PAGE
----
One of the hardest things I’ve had to do as a parent is let my little ones dress themselves for school. When my daughter was three, we enrolled her in preschool. Dropping her off that first day, I was shocked to discover how little the other parents seemed to care about the appearance of their children. I could maybe get past the lack of color coordination and random accessorizing (Dora tennis shoes with a party dress? Unbelievable). But these parents were letting their kids walk out the door wearing combinations of pajamas, character tees that were two sizes too small, and costumes from last Halloween. Who were these people?
Oh how naive I was! I now understand the will of a three year old when she desperately wants to wear a tutu to school in the middle of winter…and nothing else. When the bar is set that low, any amount of clothing is an improvement, regardless of whether it matches or not. I have seen the glow in my little ones’ eyes when they walk out of their room, ready for the day, wearing all of their favorite clothes layered on top of each other. I have made the mistake of telling a proud toddler that his outfit is inappropriate (yes, that’s actually the word I used). I have learned that in the grand scheme of things, a pattern on pattern ensemble, or wearing the same shirt twice in one week does not reflect poorly on my parenting abilities. Especially when I think back to my own childhood and remember all the ridiculous things my (wonderful) mother allowed me to wear over the years…like in second grade, when my grandma made me a pair of pants and a matching shirt from drapery material that had a pattern of row houses. I wore that outfit at least twice a week, until much to my delight, she made me a second one just like it!!!
Admittedly, I am that obnoxious “know it all” who loves to be right. I care a little too much about what other people think of me, I strive for perfection and tend to be overly critical – of others, as well as myself. I’ve always been this way, which is why I was a little terrified to be a mom. I knew there was no “right” way to do the mommy thing, and there was the very real possibility that I’d be downright terrible. I’ve never been very nurturing or patient. I hate cooking and cleaning. I fast forward through all the songs when I watch Disney movies (even when I was little, those songs drove me nuts). I was afraid that I wouldn’t be able to sacrifice, to share, to put myself second – all those things that good moms do.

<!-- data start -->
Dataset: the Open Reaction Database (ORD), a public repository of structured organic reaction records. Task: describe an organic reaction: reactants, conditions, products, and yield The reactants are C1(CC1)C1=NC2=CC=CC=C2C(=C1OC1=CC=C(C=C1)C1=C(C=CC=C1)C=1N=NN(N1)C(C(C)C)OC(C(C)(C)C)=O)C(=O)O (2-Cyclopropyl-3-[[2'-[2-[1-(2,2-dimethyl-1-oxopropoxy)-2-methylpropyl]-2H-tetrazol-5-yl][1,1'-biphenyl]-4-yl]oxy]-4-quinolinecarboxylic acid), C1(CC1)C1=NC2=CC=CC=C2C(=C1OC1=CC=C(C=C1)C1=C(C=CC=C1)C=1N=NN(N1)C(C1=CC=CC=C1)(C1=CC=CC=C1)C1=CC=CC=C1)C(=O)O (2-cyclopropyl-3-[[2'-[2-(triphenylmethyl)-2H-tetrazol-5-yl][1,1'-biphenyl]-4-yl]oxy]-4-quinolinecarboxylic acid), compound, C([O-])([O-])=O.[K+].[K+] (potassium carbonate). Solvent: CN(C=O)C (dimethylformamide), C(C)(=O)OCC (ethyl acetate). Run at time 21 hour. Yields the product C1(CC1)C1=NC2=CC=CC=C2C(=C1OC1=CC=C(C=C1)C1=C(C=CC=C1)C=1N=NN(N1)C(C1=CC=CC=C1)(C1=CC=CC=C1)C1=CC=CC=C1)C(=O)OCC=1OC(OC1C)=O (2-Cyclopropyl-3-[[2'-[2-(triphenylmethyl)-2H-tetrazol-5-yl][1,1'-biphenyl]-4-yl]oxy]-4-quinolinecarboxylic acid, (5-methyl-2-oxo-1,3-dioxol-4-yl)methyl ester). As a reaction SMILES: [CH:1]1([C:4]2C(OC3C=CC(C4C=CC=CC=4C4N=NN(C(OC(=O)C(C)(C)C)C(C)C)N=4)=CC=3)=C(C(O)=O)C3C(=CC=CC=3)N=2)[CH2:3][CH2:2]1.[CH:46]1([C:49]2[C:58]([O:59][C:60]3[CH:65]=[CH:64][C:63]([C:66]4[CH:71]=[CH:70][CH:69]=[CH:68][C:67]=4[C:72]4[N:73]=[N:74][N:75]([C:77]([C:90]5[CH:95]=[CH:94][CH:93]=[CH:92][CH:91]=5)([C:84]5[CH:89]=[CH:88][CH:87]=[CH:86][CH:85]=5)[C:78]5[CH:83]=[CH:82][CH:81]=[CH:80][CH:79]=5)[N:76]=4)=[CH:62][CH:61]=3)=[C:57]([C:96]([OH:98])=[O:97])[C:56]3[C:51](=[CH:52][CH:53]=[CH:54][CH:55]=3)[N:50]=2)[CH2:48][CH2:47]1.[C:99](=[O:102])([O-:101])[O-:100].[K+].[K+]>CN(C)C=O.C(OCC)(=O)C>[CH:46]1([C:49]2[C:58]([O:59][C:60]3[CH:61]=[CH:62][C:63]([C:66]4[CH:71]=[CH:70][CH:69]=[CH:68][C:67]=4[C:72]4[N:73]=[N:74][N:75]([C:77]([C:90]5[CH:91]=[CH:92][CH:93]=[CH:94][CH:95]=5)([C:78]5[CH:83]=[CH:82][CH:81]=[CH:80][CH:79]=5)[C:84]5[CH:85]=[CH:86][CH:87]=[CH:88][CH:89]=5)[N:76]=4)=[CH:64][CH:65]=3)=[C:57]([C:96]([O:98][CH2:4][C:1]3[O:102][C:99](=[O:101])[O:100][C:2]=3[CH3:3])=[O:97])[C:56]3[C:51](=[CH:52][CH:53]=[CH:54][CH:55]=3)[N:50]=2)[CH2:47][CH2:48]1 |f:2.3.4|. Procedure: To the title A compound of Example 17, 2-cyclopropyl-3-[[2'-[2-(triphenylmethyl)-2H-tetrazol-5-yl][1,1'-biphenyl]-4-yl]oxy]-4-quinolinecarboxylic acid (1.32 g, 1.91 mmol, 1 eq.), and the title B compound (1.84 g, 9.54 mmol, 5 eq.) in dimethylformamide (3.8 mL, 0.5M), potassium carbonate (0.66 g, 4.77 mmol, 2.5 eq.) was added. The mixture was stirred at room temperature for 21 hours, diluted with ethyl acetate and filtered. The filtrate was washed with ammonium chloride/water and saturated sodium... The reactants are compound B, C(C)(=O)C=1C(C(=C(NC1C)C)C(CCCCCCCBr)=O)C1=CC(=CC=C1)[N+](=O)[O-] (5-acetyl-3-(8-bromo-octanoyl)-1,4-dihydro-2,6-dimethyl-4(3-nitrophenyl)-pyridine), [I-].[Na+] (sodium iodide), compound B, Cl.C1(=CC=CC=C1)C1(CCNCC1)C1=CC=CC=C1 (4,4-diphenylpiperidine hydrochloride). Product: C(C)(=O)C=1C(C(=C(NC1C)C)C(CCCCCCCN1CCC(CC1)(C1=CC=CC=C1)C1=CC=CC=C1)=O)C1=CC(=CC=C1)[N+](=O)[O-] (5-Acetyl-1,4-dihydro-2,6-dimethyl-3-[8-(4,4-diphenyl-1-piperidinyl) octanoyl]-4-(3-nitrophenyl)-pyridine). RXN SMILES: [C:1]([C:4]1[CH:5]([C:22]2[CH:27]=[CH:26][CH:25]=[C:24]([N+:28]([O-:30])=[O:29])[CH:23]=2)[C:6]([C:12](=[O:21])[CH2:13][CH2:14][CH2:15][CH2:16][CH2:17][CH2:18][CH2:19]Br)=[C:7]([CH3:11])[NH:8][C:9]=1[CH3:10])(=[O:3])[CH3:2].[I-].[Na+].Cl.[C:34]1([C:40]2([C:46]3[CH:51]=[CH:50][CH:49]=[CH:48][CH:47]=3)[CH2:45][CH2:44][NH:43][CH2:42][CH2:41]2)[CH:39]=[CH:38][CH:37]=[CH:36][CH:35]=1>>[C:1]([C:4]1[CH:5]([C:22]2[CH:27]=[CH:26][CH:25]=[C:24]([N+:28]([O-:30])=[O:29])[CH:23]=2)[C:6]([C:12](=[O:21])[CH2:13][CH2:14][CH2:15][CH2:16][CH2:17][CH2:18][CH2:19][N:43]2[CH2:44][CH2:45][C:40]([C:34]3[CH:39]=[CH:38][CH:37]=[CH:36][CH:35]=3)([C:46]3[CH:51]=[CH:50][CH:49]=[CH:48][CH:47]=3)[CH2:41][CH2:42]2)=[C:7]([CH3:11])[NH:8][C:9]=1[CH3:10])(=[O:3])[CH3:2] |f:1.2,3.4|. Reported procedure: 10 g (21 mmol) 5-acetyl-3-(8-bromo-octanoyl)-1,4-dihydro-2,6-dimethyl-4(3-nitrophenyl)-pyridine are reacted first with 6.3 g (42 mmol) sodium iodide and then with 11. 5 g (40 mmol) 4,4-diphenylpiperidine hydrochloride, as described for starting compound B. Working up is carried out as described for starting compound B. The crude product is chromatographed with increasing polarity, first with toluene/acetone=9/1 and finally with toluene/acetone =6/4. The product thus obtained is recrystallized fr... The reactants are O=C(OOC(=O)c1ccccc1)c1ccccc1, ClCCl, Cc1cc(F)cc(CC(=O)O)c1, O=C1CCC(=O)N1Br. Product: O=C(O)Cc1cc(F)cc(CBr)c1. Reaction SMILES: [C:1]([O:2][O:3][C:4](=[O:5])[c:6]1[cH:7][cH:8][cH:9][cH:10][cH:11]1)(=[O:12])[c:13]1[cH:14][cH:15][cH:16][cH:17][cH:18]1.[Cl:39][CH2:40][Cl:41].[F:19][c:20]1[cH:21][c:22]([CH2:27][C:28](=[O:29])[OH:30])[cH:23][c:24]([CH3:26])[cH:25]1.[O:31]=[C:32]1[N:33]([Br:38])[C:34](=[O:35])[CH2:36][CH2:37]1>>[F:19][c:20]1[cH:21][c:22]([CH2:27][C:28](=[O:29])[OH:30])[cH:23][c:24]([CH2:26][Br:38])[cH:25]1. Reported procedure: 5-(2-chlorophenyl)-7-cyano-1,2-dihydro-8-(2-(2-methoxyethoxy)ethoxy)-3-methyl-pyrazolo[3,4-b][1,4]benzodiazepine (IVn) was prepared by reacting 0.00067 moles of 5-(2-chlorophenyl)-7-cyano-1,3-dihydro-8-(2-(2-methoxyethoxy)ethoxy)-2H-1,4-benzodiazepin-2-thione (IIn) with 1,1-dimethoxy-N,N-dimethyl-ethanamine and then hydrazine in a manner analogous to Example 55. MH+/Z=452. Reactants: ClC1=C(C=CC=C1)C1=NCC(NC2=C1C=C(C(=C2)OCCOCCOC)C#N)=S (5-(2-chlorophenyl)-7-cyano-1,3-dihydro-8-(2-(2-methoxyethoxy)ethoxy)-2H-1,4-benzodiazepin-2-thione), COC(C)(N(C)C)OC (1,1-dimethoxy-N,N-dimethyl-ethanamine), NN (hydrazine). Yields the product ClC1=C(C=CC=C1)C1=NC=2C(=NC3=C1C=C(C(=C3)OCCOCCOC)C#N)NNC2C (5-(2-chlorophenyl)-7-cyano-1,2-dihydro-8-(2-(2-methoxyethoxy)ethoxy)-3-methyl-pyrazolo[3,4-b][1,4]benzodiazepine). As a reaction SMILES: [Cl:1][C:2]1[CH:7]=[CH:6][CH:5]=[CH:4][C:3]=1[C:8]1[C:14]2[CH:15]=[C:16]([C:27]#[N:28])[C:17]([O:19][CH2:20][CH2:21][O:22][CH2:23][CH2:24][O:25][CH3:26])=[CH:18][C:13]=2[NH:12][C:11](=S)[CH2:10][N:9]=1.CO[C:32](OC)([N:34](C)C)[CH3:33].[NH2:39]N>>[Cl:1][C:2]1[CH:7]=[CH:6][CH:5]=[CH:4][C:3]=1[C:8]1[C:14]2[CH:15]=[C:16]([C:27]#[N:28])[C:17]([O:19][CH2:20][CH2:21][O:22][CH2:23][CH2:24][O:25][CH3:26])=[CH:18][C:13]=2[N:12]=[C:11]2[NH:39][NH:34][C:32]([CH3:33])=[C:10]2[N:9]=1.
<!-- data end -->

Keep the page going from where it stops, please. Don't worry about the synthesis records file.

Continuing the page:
The minute my daughter was born, those fears melted away. I couldn’t imagine putting anything else before her. She was my world, and she was PERFECT! I couldn’t believe how much I loved being a mom. And I wanted to be the BEST mom! I used cloth diapers (for one week), made homemade baby food (for two days), and I had her on a strict schedule (NEVER – but I really tried). One thing I was able to accomplish however, was keeping my angel impeccably dressed (seriously, I once spent an entire weekend in search of the “right” shoes for a baby who couldn’t even walk).
Then #2 came along. Right from the get go things started to change. Being pregnant wasn’t the same with a toddler. I couldn’t come home after work and take a nap. I had to nourish a picky eater, engage in fun and educational play, and try to follow some sort of bedtime routine. Not to mention the endless housekeeping (I actually made myself watch episodes of “hoarders” as motivation to do the dishes and put away laundry).
I was responsible for a tiny person in that wonderful stage of life where everything revolved around her. And here I was bringing a second tiny person into the mix. I freaked out a little. I was hanging by a thread, and #2 was still months away from being a real threat. I started thinking back to those first few weeks with a newborn, and all of a sudden they didn’t seem as magical as I remembered. Reality set in. How was I going to stay up all night, give him the same love, care and attention I gave to her, and still manage to be a good wife, decent mother, and (gasp) keep my job?
When my son finally arrived (and believe me, I was in no rush!), I didn’t even try to do things the “right” way. In two short years, my daughter had taught me the most important thing about being a mom. She taught me to trust my instincts. She was like no child I read about in any book anywhere. She was the only one with the answers. I had to listen to her. Once I realized this, being a mom became so much easier. And much more enjoyable!
I also realized that I didn’t care as much about what the world thought of me. I didn’t have time to! Now, I’m not completely cured -I still buy coordinating family outfits for Easter, and send out homemade Christmas cards (being very careful not to be too cliché, trendy, or obvious of course) – but for the most part, I have allowed myself to drift farther away from the island of perfection I had been swimming towards my whole life.
Being a mom has brought me back to basics. I’ve had to let go, dig deep, and allow myself to be that girl who wasn’t afraid to wear drapes to school.